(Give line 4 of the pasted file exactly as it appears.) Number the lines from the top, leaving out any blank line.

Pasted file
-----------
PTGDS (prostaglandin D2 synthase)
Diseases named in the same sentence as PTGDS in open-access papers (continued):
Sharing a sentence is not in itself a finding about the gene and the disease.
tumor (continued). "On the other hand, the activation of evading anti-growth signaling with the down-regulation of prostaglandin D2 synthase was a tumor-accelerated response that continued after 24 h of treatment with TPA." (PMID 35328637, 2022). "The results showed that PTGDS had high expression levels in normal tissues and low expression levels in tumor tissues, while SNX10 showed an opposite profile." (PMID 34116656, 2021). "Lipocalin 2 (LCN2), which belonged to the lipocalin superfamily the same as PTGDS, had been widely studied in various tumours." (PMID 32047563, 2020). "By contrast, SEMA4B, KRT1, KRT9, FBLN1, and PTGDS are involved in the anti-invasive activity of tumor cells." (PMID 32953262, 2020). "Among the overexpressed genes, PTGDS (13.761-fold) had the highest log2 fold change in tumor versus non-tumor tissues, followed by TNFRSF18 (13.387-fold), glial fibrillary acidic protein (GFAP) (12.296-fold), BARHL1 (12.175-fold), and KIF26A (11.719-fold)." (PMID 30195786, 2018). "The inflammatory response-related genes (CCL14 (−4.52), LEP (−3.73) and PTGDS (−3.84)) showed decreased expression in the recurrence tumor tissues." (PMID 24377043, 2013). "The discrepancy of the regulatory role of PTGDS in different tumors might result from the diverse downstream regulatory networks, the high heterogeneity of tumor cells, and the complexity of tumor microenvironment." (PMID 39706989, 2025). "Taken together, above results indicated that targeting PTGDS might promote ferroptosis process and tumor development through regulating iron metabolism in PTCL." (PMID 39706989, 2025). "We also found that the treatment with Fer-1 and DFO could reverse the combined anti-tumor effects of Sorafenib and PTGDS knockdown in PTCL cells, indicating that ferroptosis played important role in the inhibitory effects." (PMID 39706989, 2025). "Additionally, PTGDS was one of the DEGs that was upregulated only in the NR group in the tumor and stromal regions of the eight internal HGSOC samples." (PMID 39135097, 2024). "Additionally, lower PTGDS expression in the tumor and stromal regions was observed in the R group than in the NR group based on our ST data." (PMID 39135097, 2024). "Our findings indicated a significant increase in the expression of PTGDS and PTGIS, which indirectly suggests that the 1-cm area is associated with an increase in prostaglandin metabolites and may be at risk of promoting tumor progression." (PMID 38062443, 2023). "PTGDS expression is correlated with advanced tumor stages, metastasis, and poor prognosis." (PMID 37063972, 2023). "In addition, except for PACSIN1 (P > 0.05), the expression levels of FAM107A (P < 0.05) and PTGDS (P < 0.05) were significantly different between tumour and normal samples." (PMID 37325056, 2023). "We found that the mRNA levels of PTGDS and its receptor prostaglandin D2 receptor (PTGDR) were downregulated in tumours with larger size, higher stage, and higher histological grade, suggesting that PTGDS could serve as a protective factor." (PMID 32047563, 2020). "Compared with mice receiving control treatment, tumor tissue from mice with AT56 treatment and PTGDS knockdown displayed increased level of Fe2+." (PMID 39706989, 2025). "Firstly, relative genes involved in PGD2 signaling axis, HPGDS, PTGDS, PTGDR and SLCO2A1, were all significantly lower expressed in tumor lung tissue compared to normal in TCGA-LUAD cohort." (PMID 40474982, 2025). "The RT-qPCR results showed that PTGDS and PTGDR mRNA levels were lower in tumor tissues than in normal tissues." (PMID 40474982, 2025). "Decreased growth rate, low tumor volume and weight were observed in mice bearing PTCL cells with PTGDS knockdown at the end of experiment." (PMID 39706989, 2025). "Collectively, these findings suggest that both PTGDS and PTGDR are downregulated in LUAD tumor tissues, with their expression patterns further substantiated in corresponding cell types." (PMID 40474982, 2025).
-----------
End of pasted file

tumor (continued). "On the other hand, the activation of evading anti-growth signaling with the down-regulation of prostaglandin D2 synthase was a tumor-accelerated response that continued after 24 h of treatment with TPA." (PMID 35328637, 2022). "The results showed that PTGDS had high expression levels in normal tissues and low expression levels in tumor tissues, while SNX10 showed an opposite profile." (PMID 34116656, 2021). "Lipocalin 2 (LCN2), which belonged to the lipocalin superfamily the same as PTGDS, had been widely studied in various tumours." (PMID 32047563, 2020). "By contrast, SEMA4B, KRT1, KRT9, FBLN1, and PTGDS are involved in the anti-invasive activity of tumor cells." (PMID 32953262, 2020). "Among the overexpressed genes, PTGDS (13.761-fold) had the highest log2 fold change in tumor versus non-tumor tissues, followed by TNFRSF18 (13.387-fold), glial fibrillary acidic protein (GFAP) (12.296-fold), BARHL1 (12.175-fold), and KIF26A (11.719-fold)." (PMID 30195786, 2018). "The inflammatory response-related genes (CCL14 (−4.52), LEP (−3.73) and PTGDS (−3.84)) showed decreased expression in the recurrence tumor tissues." (PMID 24377043, 2013). "The discrepancy of the regulatory role of PTGDS in different tumors might result from the diverse downstream regulatory networks, the high heterogeneity of tumor cells, and the complexity of tumor microenvironment." (PMID 39706989, 2025). "Taken together, above results indicated that targeting PTGDS might promote ferroptosis process and tumor development through regulating iron metabolism in PTCL." (PMID 39706989, 2025). "We also found that the treatment with Fer-1 and DFO could reverse the combined anti-tumor effects of Sorafenib and PTGDS knockdown in PTCL cells, indicating that ferroptosis played important role in the inhibitory effects." (PMID 39706989, 2025). "Additionally, PTGDS was one of the DEGs that was upregulated only in the NR group in the tumor and stromal regions of the eight internal HGSOC samples." (PMID 39135097, 2024). "Additionally, lower PTGDS expression in the tumor and stromal regions was observed in the R group than in the NR group based on our ST data." (PMID 39135097, 2024). "Our findings indicated a significant increase in the expression of PTGDS and PTGIS, which indirectly suggests that the 1-cm area is associated with an increase in prostaglandin metabolites and may be at risk of promoting tumor progression." (PMID 38062443, 2023). "PTGDS expression is correlated with advanced tumor stages, metastasis, and poor prognosis." (PMID 37063972, 2023). "In addition, except for PACSIN1 (P > 0.05), the expression levels of FAM107A (P < 0.05) and PTGDS (P < 0.05) were significantly different between tumour and normal samples." (PMID 37325056, 2023). "We found that the mRNA levels of PTGDS and its receptor prostaglandin D2 receptor (PTGDR) were downregulated in tumours with larger size, higher stage, and higher histological grade, suggesting that PTGDS could serve as a protective factor." (PMID 32047563, 2020). "Compared with mice receiving control treatment, tumor tissue from mice with AT56 treatment and PTGDS knockdown displayed increased level of Fe2+." (PMID 39706989, 2025). "Firstly, relative genes involved in PGD2 signaling axis, HPGDS, PTGDS, PTGDR and SLCO2A1, were all significantly lower expressed in tumor lung tissue compared to normal in TCGA-LUAD cohort." (PMID 40474982, 2025). "The RT-qPCR results showed that PTGDS and PTGDR mRNA levels were lower in tumor tissues than in normal tissues." (PMID 40474982, 2025). "Decreased growth rate, low tumor volume and weight were observed in mice bearing PTCL cells with PTGDS knockdown at the end of experiment." (PMID 39706989, 2025). "Collectively, these findings suggest that both PTGDS and PTGDR are downregulated in LUAD tumor tissues, with their expression patterns further substantiated in corresponding cell types." (PMID 40474982, 2025).